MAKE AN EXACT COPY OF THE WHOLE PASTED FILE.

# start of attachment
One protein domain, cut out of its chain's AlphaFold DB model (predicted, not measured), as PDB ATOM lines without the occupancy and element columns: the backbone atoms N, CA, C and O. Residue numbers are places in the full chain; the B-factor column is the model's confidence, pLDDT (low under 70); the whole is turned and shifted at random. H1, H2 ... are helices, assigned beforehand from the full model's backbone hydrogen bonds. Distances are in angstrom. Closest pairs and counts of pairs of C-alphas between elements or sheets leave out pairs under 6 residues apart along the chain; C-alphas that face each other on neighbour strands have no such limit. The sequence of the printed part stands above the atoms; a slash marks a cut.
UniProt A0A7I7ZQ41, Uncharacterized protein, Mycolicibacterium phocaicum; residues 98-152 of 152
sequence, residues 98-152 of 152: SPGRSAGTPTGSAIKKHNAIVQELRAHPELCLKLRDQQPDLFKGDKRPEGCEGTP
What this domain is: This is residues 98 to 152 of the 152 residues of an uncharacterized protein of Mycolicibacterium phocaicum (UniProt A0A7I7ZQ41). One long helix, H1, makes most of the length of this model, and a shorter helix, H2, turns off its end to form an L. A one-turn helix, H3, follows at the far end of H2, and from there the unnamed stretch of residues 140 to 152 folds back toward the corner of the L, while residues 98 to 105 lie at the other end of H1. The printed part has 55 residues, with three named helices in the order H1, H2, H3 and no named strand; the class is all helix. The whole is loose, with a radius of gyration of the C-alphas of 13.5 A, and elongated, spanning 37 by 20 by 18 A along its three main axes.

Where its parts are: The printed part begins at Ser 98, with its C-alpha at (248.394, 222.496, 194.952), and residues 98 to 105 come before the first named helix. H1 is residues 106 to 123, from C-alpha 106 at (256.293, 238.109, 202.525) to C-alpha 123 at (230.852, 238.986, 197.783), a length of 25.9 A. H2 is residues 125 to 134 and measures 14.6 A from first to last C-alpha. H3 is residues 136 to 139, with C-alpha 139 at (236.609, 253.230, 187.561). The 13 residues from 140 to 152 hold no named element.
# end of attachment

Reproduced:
One protein domain, cut out of its chain's AlphaFold DB model (predicted, not measured), as PDB ATOM lines without the occupancy and element columns: the backbone atoms N, CA, C and O. Residue numbers are places in the full chain; the B-factor column is the model's confidence, pLDDT (low under 70); the whole is turned and shifted at random. H1, H2 ... are helices, assigned beforehand from the full model's backbone hydrogen bonds. Distances are in angstrom. Closest pairs and counts of pairs of C-alphas between elements or sheets leave out pairs under 6 residues apart along the chain; C-alphas that face each other on neighbour strands have no such limit. The sequence of the printed part stands above the atoms; a slash marks a cut.
UniProt A0A7I7ZQ41, Uncharacterized protein, Mycolicibacterium phocaicum; residues 98-152 of 152
sequence, residues 98-152 of 152: SPGRSAGTPTGSAIKKHNAIVQELRAHPELCLKLRDQQPDLFKGDKRPEGCEGTP
What this domain is: This is residues 98 to 152 of the 152 residues of an uncharacterized protein of Mycolicibacterium phocaicum (UniProt A0A7I7ZQ41). One long helix, H1, makes most of the length of this model, and a shorter helix, H2, turns off its end to form an L. A one-turn helix, H3, follows at the far end of H2, and from there the unnamed stretch of residues 140 to 152 folds back toward the corner of the L, while residues 98 to 105 lie at the other end of H1. The printed part has 55 residues, with three named helices in the order H1, H2, H3 and no named strand; the class is all helix. The whole is loose, with a radius of gyration of the C-alphas of 13.5 A, and elongated, spanning 37 by 20 by 18 A along its three main axes.

Where its parts are: The printed part begins at Ser 98, with its C-alpha at (248.394, 222.496, 194.952), and residues 98 to 105 come before the first named helix. H1 is residues 106 to 123, from C-alpha 106 at (256.293, 238.109, 202.525) to C-alpha 123 at (230.852, 238.986, 197.783), a length of 25.9 A. H2 is residues 125 to 134 and measures 14.6 A from first to last C-alpha. H3 is residues 136 to 139, with C-alpha 139 at (236.609, 253.230, 187.561). The 13 residues from 140 to 152 hold no named element.